Fig. 6: Heat flow across a more complex domain composed of three holes of
varying sizes and positions, as well as curved left and right boundaries.
Credits: Manuel Madeira / Inductiva.
## Generalizing through grid-searching (is inefficient)
To make a point (and get more awesome visualizations 😁), let's see how the
output changes by changing the diffusitivity rate $D$ for the hot hole scenario.
For that, we simply run each PDE for each $D$:
Fig. 7: Heat diffusion profile in the holed domain by ramping up the
diffusitivity from $D=0.01$ [top] to $D=0.1$ [middle] and $D=1$ [bottom]. Note
that each PINN had to be trained individually. Credits: Manuel Madeira /
Inductiva.
_Hot_! We can see that the diffusitivity allows us to disentangle both phenomena
streams we discussed (downward vs radial). Additionally, it sets the time scale
for _equilibration_, when the state becomes _stationary_ _i.e._ whenever
$\frac{\partial u}{\partial t} = 0 $
The main point to grab here though is that the output you see comes after
training each PINN **individually**! For instance, for these settings, each PINN
will take **about 5 hours**. This is completely **inefficient** and does not
allow the algorithm to organically understand how to map the IBCs to the output.
### The PINN architecture behind generalization
In order to make generalization tangible, the computing infrastructure needs to
be versatile and efficient. From a computational perspective, we should ask:
> How exactly does the PINN change to accommodate for this generalization?
The fact that the loss function differs according to the domain from where the
data domain points considered are sampled is of **huge computational
relevance**.
While a initial or boundary point is directly fit by the PINN to its target
(imposed by the initial or boundary condition itself), a point stemming from an
interior domain contributes to the fitting procedure through its PDE residue.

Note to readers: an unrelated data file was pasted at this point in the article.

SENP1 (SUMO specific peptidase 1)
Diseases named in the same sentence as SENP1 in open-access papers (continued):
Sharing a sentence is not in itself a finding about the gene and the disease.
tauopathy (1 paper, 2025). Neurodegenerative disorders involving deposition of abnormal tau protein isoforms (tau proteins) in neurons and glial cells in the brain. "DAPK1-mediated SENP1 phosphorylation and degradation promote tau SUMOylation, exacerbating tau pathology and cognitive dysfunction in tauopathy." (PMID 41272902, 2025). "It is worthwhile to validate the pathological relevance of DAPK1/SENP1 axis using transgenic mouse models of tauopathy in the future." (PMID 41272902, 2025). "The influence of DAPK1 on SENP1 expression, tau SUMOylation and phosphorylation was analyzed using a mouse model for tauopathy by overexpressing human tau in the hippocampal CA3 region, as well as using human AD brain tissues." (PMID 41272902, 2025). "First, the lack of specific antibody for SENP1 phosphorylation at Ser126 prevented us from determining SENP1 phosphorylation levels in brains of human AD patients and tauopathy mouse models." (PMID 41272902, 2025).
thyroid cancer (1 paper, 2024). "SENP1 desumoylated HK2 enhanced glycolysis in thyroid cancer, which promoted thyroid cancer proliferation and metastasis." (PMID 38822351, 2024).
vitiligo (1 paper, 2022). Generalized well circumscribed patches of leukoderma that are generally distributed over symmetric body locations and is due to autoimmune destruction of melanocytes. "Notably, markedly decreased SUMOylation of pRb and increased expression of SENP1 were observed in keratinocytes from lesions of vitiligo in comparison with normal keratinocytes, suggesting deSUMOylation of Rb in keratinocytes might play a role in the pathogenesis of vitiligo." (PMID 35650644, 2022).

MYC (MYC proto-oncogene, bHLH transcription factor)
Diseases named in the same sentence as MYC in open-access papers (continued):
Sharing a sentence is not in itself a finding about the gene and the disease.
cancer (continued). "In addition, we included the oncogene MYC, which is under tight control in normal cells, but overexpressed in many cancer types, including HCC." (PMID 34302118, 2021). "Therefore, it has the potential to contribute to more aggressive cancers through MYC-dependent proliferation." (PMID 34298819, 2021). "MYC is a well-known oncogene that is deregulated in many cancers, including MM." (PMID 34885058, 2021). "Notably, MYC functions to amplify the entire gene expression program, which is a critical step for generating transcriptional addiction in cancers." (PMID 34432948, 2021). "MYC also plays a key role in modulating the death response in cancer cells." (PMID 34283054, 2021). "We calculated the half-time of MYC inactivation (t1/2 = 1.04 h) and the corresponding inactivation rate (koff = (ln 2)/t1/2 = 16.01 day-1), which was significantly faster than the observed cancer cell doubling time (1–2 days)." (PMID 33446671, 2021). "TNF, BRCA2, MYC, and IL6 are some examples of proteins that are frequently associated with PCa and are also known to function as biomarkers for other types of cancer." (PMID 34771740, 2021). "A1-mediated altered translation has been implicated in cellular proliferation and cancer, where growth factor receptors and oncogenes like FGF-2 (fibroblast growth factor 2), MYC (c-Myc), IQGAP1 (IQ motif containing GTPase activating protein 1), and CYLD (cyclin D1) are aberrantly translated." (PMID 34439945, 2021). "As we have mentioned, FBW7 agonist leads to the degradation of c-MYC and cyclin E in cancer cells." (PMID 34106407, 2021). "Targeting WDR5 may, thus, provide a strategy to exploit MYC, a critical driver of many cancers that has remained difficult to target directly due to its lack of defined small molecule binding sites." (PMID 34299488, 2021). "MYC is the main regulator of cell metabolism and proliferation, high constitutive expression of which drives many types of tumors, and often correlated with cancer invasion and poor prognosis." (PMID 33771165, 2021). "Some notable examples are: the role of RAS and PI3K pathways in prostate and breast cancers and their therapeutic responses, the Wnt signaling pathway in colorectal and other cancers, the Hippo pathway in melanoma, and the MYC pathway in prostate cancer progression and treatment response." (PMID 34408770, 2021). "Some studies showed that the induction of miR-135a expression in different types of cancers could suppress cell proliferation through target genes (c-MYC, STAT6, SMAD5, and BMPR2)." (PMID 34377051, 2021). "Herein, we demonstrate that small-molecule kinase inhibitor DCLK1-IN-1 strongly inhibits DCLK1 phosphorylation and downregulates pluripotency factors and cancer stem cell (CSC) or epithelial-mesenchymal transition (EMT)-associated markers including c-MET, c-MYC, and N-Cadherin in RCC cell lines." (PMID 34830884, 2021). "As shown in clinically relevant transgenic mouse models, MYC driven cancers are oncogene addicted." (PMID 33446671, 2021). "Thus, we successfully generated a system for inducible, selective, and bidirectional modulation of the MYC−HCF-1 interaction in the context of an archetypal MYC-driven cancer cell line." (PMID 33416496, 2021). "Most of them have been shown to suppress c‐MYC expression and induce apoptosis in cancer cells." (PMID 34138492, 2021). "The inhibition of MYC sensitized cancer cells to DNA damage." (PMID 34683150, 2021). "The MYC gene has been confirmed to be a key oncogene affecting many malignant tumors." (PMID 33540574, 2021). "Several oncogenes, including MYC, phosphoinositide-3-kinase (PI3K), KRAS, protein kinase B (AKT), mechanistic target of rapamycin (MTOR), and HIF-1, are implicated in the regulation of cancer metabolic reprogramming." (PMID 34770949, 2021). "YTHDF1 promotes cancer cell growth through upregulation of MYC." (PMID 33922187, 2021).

PINNs do not impose an upper limit to the number of IBCs or interior domains.
Each of these IBCs may have a different target and each interior domain might be
assigned to different PDEs. As you can imagine, for complex problems, PINNs have
a high chance of turning into a mess!
Let's make use of a perk from the IDRLnet library (which supported us throughout
the Heat series) --- a visual representation of the computational graph (in
terms of `IDRLnet nodes`) underneath the implementation it receives.
For this our instance, the representations obtained can be visualized as:
Fig. 8: Computational graphs considered by IDRLnet for each sampling domain
considered. If we added holes to our plate, an extra graph would be obtained
(similar to the ones from the IBCs). Credits: Manuel Madeira / Inductiva.
Note that the blue nodes are obtained by sampling the different domains
considered (DataNodes), the red nodes are computational (PDENodes or NetNodes),
and the green nodes are constraints (targets). [2]
Having a graphical representation of what is going on inside our code is always
helpful. Naturally, this tool may become extremely handy to ensure that the
problem solution is well implemented.
## Conclusion
Well, it has been quite a ride! To finish off the tutorial, we took the
opportunity to sail through seas that classical methods can not achieve (or at
least through simple procedures). The reason is that they are not scalable with
increasing parameter customization. Classical methods have underwhelming
potential in providing acceleration into solving PDEs.
We argue Neural Networks have the capability of streamlining these
high-dimensional increments by generalizing more smartly. But the complexity has
been transferred to other issues. As we alluded before, the choice and
fine-tuning of variables and parameters is not something trivial to achieve
(either through classical and DL frameworks).
To see how versatile NNs can be, we pushed a little harder and checked if adding
more complexity could be coped by Physics-Informed Neural Networks (PINNs). In a
modest setup of incremental difficulty, we sure have explored a lot of
situations and probed potential means to achieve smarter training.
This strategy of adding new parameters as simple inputs to achieve
generalization is the simplest one (but arguably not the most efficient one).
There are several alternatives --- a great example is _HyperPINNs_ [1], whose
results have been published recently. They result from the fusion of
hypernetworks and the more conventional PINNs. Most importantly, HyperPINNs have
been shown to succeed in achieving generalization --- although in a different
implementational flavor.
The outlook message to us is simple to state. The issues pointed out and run
experiments illustrate two essential aspects that will need to continue being
optimized are different in nature:
- the power that Machine/Deep Learning techniques have to propel scientific
computing to unseen new paradigms;
- the challenges in computation and algorithm architecture caused by evermore
realistic and refined systems of interest.
## References & Remarks
[[1]](https://arxiv.org/abs/2111.01008) A great introduction to HyperPINNs!